Other symptoms of a heart attack you may not readily associate with a coronary event include rapid or irregular heartbeats. These tend to come on before the onset of chest pain and other symptoms. Many heart attack patients also get a vague feeling of doom. They describe feeling anxious, that something is wrong, but they can’t explain why.
How to Respond
Symptoms of a heart attack often come on gradually. The feelings may be subtle. Keep in mind, again, that every heart attack is different. You may have experienced an event in which symptoms developed suddenly. It’s just important to remember that chest pressure and nausea may progress slowly without your taking much notice.
You may be tempted to ignore the signs if they disappear after a few minutes. If they come back, however, take that as a sign to call 911. If symptoms appear and disappear several times within a relatively short amount of time, get to a hospital.
The other key point is to respond quickly. Don’t wait an hour hoping the symptoms will pass. If you’re having chest pressure and other symptoms of a heart attack for more than five minutes, get to an emergency room. This is one time when it’s better to be safe than sorry.
WHAT YOU CAN DO
KNOW HOW TO INTERPRET DIFFERENT TYPES OF CHEST PAIN
Chest pain is by far the most common symptom of a heart attack. But if you’ve ever had heartburn, certain types of respiratory problems, or even an anxiety attack, you know that chest discomfort can have plenty of causes unrelated to your heart.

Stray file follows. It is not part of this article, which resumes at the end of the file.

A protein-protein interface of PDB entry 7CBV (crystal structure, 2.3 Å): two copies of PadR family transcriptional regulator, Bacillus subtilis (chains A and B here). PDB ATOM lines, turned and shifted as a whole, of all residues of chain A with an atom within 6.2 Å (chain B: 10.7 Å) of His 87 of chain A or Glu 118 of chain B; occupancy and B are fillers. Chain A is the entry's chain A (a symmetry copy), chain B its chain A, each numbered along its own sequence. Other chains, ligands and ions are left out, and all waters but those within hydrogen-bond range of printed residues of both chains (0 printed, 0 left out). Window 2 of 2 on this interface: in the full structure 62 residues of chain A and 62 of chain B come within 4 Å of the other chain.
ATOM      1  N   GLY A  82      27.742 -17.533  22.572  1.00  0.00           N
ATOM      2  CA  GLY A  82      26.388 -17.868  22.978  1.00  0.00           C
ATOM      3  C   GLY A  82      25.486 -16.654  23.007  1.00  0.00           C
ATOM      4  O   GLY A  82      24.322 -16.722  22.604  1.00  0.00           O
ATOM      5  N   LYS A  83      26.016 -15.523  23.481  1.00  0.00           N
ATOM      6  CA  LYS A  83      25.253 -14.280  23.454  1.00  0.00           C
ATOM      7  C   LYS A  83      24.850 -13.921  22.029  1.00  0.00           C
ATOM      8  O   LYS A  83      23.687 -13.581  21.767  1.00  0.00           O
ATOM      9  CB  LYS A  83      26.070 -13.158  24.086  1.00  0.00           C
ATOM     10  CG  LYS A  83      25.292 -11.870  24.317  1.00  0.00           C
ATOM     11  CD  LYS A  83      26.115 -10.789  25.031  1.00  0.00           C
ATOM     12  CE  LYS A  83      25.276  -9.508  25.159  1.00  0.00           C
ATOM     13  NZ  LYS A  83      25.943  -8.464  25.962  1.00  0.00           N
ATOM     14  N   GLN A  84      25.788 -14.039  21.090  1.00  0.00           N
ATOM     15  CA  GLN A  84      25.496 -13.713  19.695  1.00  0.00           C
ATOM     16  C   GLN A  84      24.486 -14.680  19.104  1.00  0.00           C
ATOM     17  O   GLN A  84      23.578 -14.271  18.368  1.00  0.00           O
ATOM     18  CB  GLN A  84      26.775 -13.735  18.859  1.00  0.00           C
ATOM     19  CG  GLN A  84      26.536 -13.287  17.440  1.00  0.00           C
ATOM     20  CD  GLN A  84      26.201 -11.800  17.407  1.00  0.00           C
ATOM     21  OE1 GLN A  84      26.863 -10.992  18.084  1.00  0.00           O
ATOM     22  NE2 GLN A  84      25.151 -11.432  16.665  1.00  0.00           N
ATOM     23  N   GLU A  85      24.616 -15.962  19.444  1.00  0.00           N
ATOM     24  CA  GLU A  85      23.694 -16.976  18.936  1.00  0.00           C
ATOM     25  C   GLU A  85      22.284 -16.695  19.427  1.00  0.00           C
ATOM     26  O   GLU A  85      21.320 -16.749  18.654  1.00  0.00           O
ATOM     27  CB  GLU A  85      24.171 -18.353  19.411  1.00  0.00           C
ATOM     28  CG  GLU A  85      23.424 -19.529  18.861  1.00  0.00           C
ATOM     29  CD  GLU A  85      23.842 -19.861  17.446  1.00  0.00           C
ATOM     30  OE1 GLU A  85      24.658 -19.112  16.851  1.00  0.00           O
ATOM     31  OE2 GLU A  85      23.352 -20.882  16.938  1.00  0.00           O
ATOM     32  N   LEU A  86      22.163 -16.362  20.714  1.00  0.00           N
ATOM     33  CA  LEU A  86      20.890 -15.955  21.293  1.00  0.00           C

How, though, can you know whether the chest pain you’re feeling is or isn’t signaling a heart attack? How can you be sure it’s not heartburn caused by some extra-spicy curry?
The truth is, you can’t always tell the difference, especially if heartburn is a new experience and you’ve never had a heart attack or angina—a condition in which narrowed arteries in the heart lead to chest pain.
One helpful tool is to be aware of other symptoms you may be experiencing while you’re sorting out your chest pain. For example, if you have heartburn caused by gastroesophageal reflux disease (GERD), you may notice worse symptoms when lying down.
Experts note that heart-associated symptoms may crop up when you’re exerting yourself. The heart, during exertion, requires more blood flow and oxygen. GERD, on the other hand, doesn’t come on with exertion; it typically is exacerbated by food.
A strain of your chest muscles may cause pain in the chest that will change based on the way you’re positioned, whether you’re lying down or sitting up.
If you have chest pain while breathing, it’s more often the case that you’re grappling with pneumonia or costochondritis, an inflammation of ligaments in the rib cage.
What to do when chest pain starts? We tend to think of heart attacks as sudden events that come on without warning. But experts say there are often warning signs: increasing fatigue, chest pressure or chest pain (see lead story), and shortness of breath in the days leading up to a cardiac event.
If you’re ever unsure about your chest pain, and you’re at a higher risk of a heart attack, get help immediately by dialing 911.
This article was originally published in 2017. It is regularly updated.